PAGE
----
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Topic: World War I, World War II recommendations

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Subject: World War I, World War II recommendations
Date Posted: 12/18/2010 7:19 PM ET
Member Since: 6/26/2007
Posts: 35
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I'm looking for books on either war that cover the wars in a more overall approach rather than from a specific angle like woman during the wars. I'd love to know of both good fiction and nonfiction books.

Date Posted: 12/19/2010 12:42 AM ET
Member Since: 10/17/2006
Posts: 1,427
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Hyacinth:   John Dos Passos' trilogy, U.S.A., is set in the years just before and during and just after World War I.    If you only care about the war years, you need only look at the second volume, 1919,   You could skip  the first volume, The 42nd Parallel, and the third volume, The Big Money.

Another novel about World War I is Mark Helprin's A Soldier of the Great War.   The protagonist is a veteran of the Italian Army, whose son  is a casualty in World War II.  

Robert Graves's memoir, Goodbye to All That, is largely about his military service in France in World War I.   You could skip past the opening chapter in which he is a student in England, before he enlisted in the Royal Welsh regiment.

Last Edited on: 12/19/10 12:45 AM ET - Total times edited: 1
Date Posted: 12/19/2010 10:24 AM ET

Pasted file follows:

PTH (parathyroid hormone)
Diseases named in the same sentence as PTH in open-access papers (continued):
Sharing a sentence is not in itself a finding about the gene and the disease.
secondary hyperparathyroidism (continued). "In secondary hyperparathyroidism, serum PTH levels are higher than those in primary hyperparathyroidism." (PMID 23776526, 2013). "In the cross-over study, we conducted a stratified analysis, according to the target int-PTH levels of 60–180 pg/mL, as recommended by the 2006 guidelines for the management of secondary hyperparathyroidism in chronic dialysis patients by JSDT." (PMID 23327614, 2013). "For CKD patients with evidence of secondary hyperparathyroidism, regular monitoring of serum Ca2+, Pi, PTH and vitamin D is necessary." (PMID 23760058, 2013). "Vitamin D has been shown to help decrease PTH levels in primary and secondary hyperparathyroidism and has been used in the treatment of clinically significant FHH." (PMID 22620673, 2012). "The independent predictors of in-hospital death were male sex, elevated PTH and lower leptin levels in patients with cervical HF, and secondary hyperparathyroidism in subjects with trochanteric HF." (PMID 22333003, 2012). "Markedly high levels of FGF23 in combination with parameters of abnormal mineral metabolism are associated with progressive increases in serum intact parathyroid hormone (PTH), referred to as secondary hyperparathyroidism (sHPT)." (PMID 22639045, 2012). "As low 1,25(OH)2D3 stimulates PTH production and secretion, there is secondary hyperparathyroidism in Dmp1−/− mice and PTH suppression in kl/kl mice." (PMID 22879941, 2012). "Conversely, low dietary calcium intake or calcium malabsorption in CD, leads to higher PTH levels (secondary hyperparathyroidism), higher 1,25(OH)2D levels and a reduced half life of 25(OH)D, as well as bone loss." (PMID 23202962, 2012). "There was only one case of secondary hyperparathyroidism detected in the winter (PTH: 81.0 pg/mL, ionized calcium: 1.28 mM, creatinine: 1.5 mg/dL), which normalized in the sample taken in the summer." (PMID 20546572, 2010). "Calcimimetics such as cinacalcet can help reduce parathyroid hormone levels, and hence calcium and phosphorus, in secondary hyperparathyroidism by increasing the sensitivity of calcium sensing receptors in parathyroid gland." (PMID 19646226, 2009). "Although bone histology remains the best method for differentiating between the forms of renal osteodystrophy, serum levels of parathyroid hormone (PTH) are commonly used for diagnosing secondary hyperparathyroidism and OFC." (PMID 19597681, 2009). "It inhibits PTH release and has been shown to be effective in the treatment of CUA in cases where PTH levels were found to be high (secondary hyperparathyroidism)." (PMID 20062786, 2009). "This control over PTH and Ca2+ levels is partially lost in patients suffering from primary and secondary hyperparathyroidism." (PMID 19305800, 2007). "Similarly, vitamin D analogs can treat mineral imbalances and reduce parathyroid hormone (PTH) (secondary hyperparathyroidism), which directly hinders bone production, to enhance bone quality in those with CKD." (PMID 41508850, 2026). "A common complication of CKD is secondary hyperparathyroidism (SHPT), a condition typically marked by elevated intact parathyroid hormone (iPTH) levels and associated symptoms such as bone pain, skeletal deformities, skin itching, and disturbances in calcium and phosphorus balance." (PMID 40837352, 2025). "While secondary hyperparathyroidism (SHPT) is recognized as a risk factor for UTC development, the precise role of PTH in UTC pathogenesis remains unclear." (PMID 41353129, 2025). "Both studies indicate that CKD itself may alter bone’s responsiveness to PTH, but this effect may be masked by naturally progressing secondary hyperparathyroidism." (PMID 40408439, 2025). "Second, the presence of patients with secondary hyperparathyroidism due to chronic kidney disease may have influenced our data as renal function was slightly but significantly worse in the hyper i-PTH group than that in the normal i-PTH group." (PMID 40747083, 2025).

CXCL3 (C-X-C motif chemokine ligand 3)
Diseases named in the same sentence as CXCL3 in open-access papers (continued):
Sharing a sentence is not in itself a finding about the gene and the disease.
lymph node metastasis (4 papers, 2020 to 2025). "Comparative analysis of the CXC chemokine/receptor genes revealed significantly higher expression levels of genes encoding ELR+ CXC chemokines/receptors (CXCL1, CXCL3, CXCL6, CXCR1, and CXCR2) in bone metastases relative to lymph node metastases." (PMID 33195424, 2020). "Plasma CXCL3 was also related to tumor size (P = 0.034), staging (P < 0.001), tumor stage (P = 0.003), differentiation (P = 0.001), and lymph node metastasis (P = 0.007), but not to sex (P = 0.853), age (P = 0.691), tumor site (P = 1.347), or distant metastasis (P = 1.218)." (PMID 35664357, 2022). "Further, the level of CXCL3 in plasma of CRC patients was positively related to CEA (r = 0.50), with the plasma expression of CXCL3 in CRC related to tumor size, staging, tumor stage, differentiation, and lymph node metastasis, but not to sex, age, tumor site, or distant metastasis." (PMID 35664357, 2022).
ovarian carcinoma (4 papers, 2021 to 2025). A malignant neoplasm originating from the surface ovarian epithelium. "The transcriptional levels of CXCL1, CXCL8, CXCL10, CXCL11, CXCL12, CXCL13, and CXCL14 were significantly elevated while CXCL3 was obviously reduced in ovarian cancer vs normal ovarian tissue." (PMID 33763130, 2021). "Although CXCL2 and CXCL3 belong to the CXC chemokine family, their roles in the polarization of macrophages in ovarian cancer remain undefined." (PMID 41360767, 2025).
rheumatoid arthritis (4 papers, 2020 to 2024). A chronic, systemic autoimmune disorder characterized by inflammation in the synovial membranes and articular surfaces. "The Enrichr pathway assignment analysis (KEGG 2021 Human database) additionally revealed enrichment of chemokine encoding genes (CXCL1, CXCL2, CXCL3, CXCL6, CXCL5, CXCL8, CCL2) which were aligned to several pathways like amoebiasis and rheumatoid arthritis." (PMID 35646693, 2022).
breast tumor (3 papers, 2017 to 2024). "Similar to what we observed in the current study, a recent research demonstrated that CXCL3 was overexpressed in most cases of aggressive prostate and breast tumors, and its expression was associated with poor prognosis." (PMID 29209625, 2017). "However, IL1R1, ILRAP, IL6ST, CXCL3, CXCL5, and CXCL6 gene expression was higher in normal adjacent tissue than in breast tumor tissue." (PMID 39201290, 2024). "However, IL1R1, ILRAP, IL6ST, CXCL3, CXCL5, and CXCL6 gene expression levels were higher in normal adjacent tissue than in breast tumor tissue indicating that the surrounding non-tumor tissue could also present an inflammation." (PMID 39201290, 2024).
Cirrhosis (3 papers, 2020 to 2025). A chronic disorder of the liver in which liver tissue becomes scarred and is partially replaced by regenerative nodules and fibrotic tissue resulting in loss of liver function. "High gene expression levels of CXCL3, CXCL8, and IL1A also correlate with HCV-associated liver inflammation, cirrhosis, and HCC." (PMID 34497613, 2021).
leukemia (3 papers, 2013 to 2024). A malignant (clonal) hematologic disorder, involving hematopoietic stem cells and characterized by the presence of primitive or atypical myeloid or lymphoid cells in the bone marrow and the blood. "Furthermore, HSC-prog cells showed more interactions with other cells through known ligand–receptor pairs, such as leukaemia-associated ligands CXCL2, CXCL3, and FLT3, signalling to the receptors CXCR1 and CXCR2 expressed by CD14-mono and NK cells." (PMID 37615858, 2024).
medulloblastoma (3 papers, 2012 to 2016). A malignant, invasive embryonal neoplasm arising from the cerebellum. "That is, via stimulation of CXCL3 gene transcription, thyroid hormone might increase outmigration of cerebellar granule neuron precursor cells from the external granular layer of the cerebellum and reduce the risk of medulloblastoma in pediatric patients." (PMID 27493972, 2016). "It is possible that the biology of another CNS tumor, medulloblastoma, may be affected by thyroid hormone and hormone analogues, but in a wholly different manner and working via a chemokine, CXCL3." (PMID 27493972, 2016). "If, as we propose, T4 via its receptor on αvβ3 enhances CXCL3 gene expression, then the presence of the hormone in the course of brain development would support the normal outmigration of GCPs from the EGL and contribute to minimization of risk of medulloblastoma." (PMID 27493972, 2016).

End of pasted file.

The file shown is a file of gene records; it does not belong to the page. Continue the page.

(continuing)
Member Since: 3/31/2009
Posts: 62
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If you will click on my name, you will find my profile, etc.  On the right side, down the page a bit, are several book lists that I established.  One is on WWII books that either my husband or I have read and enjoyed.  Another is on non-WWII military history books, one of us has read or enjoyed.  That includes WWI, as well as other wars that the US participated in.  You might check there and see if you find anything specific.  PamC



Matt C. (mattc) - ,
Date Posted: 12/19/2010 2:42 PM ET
Member Since: 8/13/2008
Posts: 3,849
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I don't know if it's what you're looking for, but I enjoyed A Short History of World War One by Norman Stone (a British author).  It is indeed short (less than 200 pages) but it does at least give an overview of the entire conflict, and was very well done in my opinion.

Date Posted: 12/20/2010 1:17 PM ET
Member Since: 6/26/2007
Posts: 35
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Thanks to everyone for their help!

Pam, you've offered quite the selection on your lists.

Bonnie, I appreciate the options. I'll check out 1919.

Matt, I'm looking for something more in-depth. I should have been more specific. Thanks for trying to give me what I asked for. It's amazing how hard that can be to get when you ask a question.

Date Posted: 12/24/2010 1:38 AM ET
Member Since: 8/20/2006
Posts: 1,930
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Best fiction for WW1 I have ever read was All Quiet on the Western Front by Remarque


Date Posted: 1/28/2011 1:04 PM ET
Member Since: 7/12/2010
Posts: 4,177
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The Liberation Trilogy by Rick Atkinson

Volume I

An Army at Dawn: The War in North Africa, 1942-1943An Army at Dawn
The War in North Africa, 1942-1943



Volume II

The Day of Battle: The War in Sicily and Italy, 1943-1944, by Rick AtkinsonThe Day of Battle
The War in Sicily and Italy, 1943-1944


Subject: Total War and others
Date Posted: 4/1/2011 11:08 PM ET
Member Since: 9/22/2010
Posts: 3,512